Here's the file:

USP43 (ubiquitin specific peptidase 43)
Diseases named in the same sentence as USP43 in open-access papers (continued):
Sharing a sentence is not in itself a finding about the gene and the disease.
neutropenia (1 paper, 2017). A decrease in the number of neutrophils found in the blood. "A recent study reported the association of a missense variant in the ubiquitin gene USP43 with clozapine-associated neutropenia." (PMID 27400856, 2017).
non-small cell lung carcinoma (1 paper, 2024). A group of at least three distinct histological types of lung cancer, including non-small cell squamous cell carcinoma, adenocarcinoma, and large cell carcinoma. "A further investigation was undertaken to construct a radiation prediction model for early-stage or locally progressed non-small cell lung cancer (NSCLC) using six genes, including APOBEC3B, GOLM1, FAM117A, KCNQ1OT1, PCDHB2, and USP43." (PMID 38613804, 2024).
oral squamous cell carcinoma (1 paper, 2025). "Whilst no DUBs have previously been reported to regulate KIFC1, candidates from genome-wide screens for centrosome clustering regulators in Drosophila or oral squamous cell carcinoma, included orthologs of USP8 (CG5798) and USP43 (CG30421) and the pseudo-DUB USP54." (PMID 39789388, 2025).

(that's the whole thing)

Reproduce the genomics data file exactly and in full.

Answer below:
USP43 (ubiquitin specific peptidase 43)
Diseases named in the same sentence as USP43 in open-access papers (continued):
Sharing a sentence is not in itself a finding about the gene and the disease.
neutropenia (1 paper, 2017). A decrease in the number of neutrophils found in the blood. "A recent study reported the association of a missense variant in the ubiquitin gene USP43 with clozapine-associated neutropenia." (PMID 27400856, 2017).
non-small cell lung carcinoma (1 paper, 2024). A group of at least three distinct histological types of lung cancer, including non-small cell squamous cell carcinoma, adenocarcinoma, and large cell carcinoma. "A further investigation was undertaken to construct a radiation prediction model for early-stage or locally progressed non-small cell lung cancer (NSCLC) using six genes, including APOBEC3B, GOLM1, FAM117A, KCNQ1OT1, PCDHB2, and USP43." (PMID 38613804, 2024).
oral squamous cell carcinoma (1 paper, 2025). "Whilst no DUBs have previously been reported to regulate KIFC1, candidates from genome-wide screens for centrosome clustering regulators in Drosophila or oral squamous cell carcinoma, included orthologs of USP8 (CG5798) and USP43 (CG30421) and the pseudo-DUB USP54." (PMID 39789388, 2025).